Thunderbird: Not Quite Ready for Business

By Steven Vaughan-Nichols  |  Posted 2005-01-10

Thunderbird: Not Quite Ready for Business

I love Thunderbird, the Mozilla Foundations standalone e-mail client.

I mean I really, really like it a lot. I use it on my Windows XP machines; I use it on my Linux systems. I put it on my daughters Mac, and Ive replaced my wifes copy of Outlook Express on her Windows 2000 box.

They love it. I love it. But the love is not unconditional.

While I think Thunderbird is a great replacement for Outlook Express, Eudora or my own personal favorite for many years, Pegasus Mail, it just isnt quite ready for corporate, prime-time e-mail.

For starters, it still has some bugs in it.

Take, for example, the error message, "This folder is being processed. Please wait until processing is complete to get messages." Sometimes, this is a trivial error message, other times youll need to kill Thunderbird because that e-mail program is never coming back to life.

Click here to read more about Thunderbird.

It depends entirely on whats causing the problem. There are, by my count, six ways to get this error message. And one of them leads to another, potentially more serious problem: anti-virus program incompatibility.

Thunderbird doesnt work and play well with all anti-virus programs. In particular, it can have serious trouble with Symantecs Norton Antivirus. Indeed, if you dont have the pair set up to play well together, you can actually lose messages.

This problem isnt unique to Thunderbird. Netscape, Mozilla and Outlook Express all share it. And there is a workaround, but still, it annoys me that Thunderbirds Windows installation program doesnt give you a heads-up that you may run into trouble if it detects this most popular of all anti-virus programs.

Ive also run into memory problems. To keep itself speedy, Thunderbird keeps messages from open folders in memory. Thats fine most of the time for most people, but as someone who gets thousands of messages a week, Ive run into situations where Thunderbird slowed to a crawl because I was running out of RAM.

A related problem is that you might think you could get rid of this problem by deleting messages, and you can. But you dont do it by deleting messages per se or even using the Empty Trash command.

No, all that does is hide messages. To really delete them, and gain back the wasted space, you need to compact your folders ... one by one.

This is documented, but when I delete something and then on top of that throw out the "trash," I assume that the message is gone. I think most users would, and since this can have an effect on performance, Id like to see the program default to combining delete and compact, or at least give me the option of running compact on all folders at a set time every day.

Next Page: Problems with trashing spam.

Trashing Spam

Finally, while Thunderbird has a good Bayesian spam filter, it does—for reasons I cant tell, and no one else can as far as I can tell—sometimes mark messages as spam, but then it doesnt automatically trash them as Ive set it up to do. Its no deal breaker, but it is annoying.

After all that, you may wonder why I say I like Thunderbird. Well, first there are all the reasons we list in our latest review of Thunderbird.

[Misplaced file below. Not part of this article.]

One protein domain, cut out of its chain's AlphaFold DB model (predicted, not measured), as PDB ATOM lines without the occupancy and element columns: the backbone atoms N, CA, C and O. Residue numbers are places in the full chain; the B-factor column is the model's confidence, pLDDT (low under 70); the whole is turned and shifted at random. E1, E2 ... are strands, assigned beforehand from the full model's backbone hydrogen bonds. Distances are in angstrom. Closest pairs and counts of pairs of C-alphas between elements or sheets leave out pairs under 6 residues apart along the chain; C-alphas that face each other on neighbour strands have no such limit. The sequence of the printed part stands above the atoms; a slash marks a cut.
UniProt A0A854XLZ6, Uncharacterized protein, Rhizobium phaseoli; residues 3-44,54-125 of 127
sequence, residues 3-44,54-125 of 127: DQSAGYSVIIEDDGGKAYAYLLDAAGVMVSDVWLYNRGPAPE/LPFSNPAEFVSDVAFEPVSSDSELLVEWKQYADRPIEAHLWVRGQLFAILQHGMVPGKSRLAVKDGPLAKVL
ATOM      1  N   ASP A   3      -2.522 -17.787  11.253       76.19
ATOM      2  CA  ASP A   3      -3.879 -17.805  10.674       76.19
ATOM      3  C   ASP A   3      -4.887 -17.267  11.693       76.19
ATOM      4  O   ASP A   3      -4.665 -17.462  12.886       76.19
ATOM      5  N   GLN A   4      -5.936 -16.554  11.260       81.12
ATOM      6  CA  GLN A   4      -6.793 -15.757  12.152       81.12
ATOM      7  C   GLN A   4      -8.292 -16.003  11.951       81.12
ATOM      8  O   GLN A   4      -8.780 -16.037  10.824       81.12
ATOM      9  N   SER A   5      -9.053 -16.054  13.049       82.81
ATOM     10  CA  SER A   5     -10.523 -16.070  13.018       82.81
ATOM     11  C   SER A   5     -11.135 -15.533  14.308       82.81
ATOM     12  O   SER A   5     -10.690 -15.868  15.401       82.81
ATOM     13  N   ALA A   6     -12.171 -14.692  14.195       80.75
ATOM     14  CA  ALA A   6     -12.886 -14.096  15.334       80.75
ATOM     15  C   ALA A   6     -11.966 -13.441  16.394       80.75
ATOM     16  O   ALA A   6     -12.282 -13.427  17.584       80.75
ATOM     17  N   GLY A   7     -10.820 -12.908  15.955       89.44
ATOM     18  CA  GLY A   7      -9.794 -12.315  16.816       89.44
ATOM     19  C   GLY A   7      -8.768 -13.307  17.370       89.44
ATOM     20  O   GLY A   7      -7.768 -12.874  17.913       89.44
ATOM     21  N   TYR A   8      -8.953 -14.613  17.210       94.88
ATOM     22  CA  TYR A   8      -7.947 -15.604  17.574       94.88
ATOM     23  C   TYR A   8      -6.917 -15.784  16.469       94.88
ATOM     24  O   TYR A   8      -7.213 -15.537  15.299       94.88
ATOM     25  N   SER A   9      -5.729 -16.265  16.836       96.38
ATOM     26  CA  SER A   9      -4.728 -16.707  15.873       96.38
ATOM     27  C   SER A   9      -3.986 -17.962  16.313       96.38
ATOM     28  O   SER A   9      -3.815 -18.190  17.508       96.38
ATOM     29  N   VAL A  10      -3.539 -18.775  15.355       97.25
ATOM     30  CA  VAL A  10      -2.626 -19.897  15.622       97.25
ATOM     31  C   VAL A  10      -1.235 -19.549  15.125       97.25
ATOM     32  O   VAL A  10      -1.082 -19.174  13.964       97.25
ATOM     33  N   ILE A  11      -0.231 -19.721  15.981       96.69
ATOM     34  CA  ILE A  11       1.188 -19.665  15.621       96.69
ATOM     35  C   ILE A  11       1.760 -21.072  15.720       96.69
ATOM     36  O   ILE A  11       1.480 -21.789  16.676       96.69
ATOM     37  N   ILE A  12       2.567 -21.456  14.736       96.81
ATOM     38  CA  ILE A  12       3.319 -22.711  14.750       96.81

In addition to the ones listed there, I also favor Thunderbird because its more secure than Outlook or Outlook Express. Both Microsoft mail programs have come a long way since I called Outlook a security hole that pretended to be an e-mail client, but Thunderbird starts out more secure than either one since it doesnt have roots into the actual operating system.

Besides, while Internet Explorer vulnerabilities get most of the press, Outlook still has major holes in it. For example, according to SecurityFocus, Outlook 2003 still has a media file script execution hole that could be used to run programs on your PC.

All in all, if Im running e-mail on Windows, Id rather have Thunderbird, warts and all, rather than an eternally insecure Microsoft product.

But thats me. For businesses, especially large ones, Thunderbird really, really needs group calendaring and schedule management capabilities.

The Mozilla folks are working on giving us just such capabilities in the Mozilla Calendar extension project, but, in the current 0.2 release, its still a long ways off.

In addition, for group calendaring, the Calendar relies on WebDAV (Web-based Distributed Authoring and Versioning), and its not clear to me how popular WebDAV is going to end up being.

Id be happier if it supported WebDAV and Microsofts Exchanges MAPI (Messaging API). Like it or lump it, Exchange and MAPI are well-entrenched in many companies groupware infrastructure.

Now you can get an open-source e-mail client that supports MAPI scheduling and, thus, Exchange group calendar. But its not Thunderbird, its Novells Evolution and Exchange Connector.

I like Evolution, but it runs only on Linux and Solaris. For Windows users, Thunderbird is clearly the open-source e-mail client of choice.

Still while I can recommend Thunderbird for computer-savvy home users and small businesses in a heartbeat, I cant recommend it for naïve users or big businesses.

That said, given the incredibly rapid rate at which the Mozilla Foundation improves its programs, I have little doubt that by this time next year, Thunderbird will be at least as popular as Firefox is now. Senior Editor Steven J. Vaughan-Nichols has been using and writing about operating systems since the late 80s and thinks he may just have learned something about them along the way.

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